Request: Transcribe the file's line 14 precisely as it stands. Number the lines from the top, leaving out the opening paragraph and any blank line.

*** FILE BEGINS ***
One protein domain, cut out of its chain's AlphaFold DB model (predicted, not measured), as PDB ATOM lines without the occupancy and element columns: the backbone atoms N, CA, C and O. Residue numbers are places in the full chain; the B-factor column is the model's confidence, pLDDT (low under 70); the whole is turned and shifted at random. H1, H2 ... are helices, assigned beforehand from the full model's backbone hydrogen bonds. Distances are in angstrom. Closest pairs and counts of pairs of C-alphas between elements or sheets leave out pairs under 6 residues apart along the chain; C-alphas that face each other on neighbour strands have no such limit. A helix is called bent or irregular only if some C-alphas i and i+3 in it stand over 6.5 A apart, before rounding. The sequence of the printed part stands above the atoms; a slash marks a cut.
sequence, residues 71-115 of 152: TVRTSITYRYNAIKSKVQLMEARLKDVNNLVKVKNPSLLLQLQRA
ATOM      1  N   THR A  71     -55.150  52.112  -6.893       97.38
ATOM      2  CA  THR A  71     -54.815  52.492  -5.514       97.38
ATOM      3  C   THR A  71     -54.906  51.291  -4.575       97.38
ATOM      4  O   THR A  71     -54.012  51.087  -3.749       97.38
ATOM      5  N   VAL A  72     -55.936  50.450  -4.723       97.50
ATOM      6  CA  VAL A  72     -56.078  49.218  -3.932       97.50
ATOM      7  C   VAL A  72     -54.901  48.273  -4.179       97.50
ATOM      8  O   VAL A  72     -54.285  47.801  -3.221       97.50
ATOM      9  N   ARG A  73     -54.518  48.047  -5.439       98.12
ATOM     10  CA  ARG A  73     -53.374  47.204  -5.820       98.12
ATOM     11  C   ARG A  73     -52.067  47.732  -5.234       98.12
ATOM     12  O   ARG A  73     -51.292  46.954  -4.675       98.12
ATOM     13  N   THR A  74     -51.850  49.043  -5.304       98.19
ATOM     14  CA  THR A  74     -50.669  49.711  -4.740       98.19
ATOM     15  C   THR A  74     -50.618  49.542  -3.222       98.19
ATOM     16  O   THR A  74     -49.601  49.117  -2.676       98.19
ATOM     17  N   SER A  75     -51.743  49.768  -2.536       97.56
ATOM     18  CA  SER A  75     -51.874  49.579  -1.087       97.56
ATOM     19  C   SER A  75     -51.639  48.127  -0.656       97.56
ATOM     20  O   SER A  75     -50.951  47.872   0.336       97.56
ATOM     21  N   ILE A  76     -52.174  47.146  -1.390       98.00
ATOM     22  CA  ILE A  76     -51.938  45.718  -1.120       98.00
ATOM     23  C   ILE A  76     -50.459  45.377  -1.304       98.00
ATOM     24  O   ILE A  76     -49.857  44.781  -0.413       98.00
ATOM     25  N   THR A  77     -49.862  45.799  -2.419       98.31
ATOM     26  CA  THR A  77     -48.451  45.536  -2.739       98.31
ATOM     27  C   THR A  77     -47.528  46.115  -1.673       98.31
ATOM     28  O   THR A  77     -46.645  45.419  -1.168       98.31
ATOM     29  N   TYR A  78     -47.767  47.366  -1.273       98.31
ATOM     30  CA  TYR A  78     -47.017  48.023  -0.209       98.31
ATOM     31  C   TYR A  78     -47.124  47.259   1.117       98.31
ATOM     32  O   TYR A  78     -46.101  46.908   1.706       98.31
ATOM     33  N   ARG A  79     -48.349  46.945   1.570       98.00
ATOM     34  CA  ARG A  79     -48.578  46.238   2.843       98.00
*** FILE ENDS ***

ATOM     13  N   THR A  74     -51.850  49.043  -5.304       98.19